28th March 2018

From heroism to hardship

Rifleman Abasing Chhetri is 94 years old according to military records. He’s adamant however, that he is 99 years old!

It’s unusual for military records to state that a Gurkha is younger than their actual age. In fact, many recruits actually falsified their age to appear older so that they could sign up to become a Gurkha earlier. In Abasing’s case, the truth has been lost in the mist of time.

The Italian Campaign

Abasing enlisted in Lehra, India in 1943 and joined the 6th Gurkha Rifles. He was immediately deployed to the Italian Campaign, a series of Allied operations in and around Italy. During his time serving there Rifleman Chhetri fought fearlessly at beach landings and land battles from Sicily and southern Italy up the Italian mainland toward Nazi Germany.

Abasing fought for Britain during World War Two

“When allied forces attacked Messina, Italy, we were on the ground and we were supported by air force which played a very crucial role in the victory. I remember capturing 6 barrel mortars and lots of tanks.”

“Towards the end of the war, when the opposition had surrendered, I was deployed to patrol one of the bridges in Po river and I saw 30 enemies approach the bridge. They were there to surrender themselves and I escorted them to the camp”

Life in Nepal

When the War ended, the British Army reduced its numbers substantially. As part of this downsizing, Abasing was discharged. Like many other Gurkha veterans, he returned to Nepal to live off the land as a subsistence farmer.

“I was about 24 when I returned back to my village. I managed to survive on subsistence farming and doing odd-jobs such as labouring and masonry on a daily basis. Sometimes it wasn’t enough and we also needed to borrow money.”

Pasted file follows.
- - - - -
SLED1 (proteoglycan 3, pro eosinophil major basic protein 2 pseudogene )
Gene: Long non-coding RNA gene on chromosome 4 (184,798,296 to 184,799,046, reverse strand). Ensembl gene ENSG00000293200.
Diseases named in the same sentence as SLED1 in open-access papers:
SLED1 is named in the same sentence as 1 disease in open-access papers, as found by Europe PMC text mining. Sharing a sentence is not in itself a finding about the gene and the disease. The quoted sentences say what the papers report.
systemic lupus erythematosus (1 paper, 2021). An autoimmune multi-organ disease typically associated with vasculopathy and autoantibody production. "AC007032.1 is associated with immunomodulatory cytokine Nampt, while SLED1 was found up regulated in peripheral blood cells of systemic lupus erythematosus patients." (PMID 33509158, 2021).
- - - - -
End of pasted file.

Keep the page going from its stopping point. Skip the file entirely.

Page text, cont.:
These days Abasing lives with his wife Bhardra where he is cared for by the youngest of his four sons, Lilabahadur. Though the veteran now walks with a stick, he is full of energy when recounting tales of his time in the War.

Abasing and his wife Bhardra are grateful for our help

Since 1994 Abasing has been receiving our Welfare Pension, which we pay to impoverished Gurkha veterans and widows who are not eligible to receive a standard Army pension from the British Government.

“It would have been miserable for us without our pension from The Gurkha Welfare Trust, we would probably die earlier. To those who support us, I give millions of thanks.”


Last year, there was a catastrophic landslide just below Abasing’s home. When monsoon season begins this summer, it’s likely that the house will collapse under the rainfall.

Dangerous living conditions: Abasing’s home is unlikely to survive the monsoon

We’re currently building them a new house on much safer land for the family to move into before the season begins. We will update supporters on this as the situation progresses.

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